The retail industry, one of the many victims affected in the global financial crisis is now embracing a steady growth rate. According to Statistics SA the volume of retail sales increased by 4,9% year-on-year during the second quarter of 2010.
“Great news,” says Valerie Bingham, product manager for Elvey Security Technologies, “provided that the industry keeps ahead of the criminal element, which is notorious for undermining profits through shrinkage and robbery, repeatedly leaving fatalities and devastation in their wake.”
Key to limiting the high cost of crime to the retail sector is the implementation of a good security system that extends beyond the traditional panic button and a simple alarm. Considering the cunning nature of criminals, whose focus is on bypassing security measures either undetected or as armed robbers, this is a major challenge.
However, according to Bingham, today’s advanced security technology makes it both viable and affordable to stay at least one step ahead of those with evil intentions.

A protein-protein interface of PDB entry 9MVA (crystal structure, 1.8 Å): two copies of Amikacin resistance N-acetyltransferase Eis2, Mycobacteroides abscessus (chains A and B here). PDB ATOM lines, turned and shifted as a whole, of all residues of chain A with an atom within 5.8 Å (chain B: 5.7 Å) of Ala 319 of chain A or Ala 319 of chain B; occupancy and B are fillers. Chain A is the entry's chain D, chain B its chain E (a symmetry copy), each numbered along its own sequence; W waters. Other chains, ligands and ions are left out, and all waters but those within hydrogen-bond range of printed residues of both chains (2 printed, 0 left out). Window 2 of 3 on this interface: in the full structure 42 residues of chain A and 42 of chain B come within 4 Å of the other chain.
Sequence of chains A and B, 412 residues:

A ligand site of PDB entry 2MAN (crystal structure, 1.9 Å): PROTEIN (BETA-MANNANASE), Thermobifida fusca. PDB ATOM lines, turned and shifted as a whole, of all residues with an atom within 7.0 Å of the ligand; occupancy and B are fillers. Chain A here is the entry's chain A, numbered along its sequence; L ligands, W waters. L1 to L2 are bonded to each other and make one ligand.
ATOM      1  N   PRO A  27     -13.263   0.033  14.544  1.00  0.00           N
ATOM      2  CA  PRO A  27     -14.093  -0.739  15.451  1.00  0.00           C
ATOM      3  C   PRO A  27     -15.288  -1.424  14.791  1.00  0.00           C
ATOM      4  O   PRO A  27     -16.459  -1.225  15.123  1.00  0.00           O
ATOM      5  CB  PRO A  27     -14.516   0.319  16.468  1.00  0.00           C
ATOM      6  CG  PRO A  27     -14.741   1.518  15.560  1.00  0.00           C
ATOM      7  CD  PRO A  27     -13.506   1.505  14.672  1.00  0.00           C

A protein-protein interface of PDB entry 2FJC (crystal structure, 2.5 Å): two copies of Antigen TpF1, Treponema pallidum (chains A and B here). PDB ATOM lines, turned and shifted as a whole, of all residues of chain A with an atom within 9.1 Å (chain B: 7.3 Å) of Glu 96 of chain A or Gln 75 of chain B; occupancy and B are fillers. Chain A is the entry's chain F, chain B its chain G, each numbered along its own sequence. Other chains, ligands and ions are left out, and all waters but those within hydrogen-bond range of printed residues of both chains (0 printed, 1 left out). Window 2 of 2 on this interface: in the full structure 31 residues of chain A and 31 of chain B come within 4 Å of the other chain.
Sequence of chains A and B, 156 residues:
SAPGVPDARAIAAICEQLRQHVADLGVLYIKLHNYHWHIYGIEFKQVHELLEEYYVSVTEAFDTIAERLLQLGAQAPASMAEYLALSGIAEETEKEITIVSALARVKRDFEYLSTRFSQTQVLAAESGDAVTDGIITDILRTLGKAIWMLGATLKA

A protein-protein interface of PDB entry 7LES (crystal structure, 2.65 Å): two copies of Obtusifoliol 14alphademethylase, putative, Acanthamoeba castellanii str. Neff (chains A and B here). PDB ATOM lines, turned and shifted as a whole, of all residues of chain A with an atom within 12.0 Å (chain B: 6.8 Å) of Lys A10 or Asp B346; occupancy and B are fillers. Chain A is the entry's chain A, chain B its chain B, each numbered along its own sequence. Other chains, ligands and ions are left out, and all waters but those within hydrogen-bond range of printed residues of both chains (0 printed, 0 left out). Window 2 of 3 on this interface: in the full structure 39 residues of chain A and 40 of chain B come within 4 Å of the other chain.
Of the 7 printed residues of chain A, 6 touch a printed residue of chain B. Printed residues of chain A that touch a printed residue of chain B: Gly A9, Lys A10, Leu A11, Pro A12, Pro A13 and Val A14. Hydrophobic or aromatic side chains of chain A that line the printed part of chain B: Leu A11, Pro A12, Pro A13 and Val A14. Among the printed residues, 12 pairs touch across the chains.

Social hot spots
In the last decade malls have evolved from places to shop, into social gathering spots. These complex environments require comprehensive security strategies borne out of a deep understanding of the diverse security layers involved. These extend far beyond the actual shopping areas to the parking lots and loading bays.
Technology is therefore integral in order for mall management to address intrusion, fire safety, closed circuit television (CCTV), access control and manned guards, which are all critical components of a professional security plan.
As IP (Internet Protocol) technology advances, it is becoming increasingly viable to integrate these elements into a single platform. This makes for easier monitoring and management from one central station and saves costs for the retail chain store or private shop.
Bingham explains: “While telephone lines are used by security companies to monitor various locations, it is the alarm panel that sends opening, closing and test signals to the central monitoring station. Considering that each signal costs the equivalent of a telephone call, the annual cost to a chain store is substantial. The cost-saving benefit of communicating to the central monitoring station via the Internet is therefore very attractive, as is the potential to streamline their security operation.”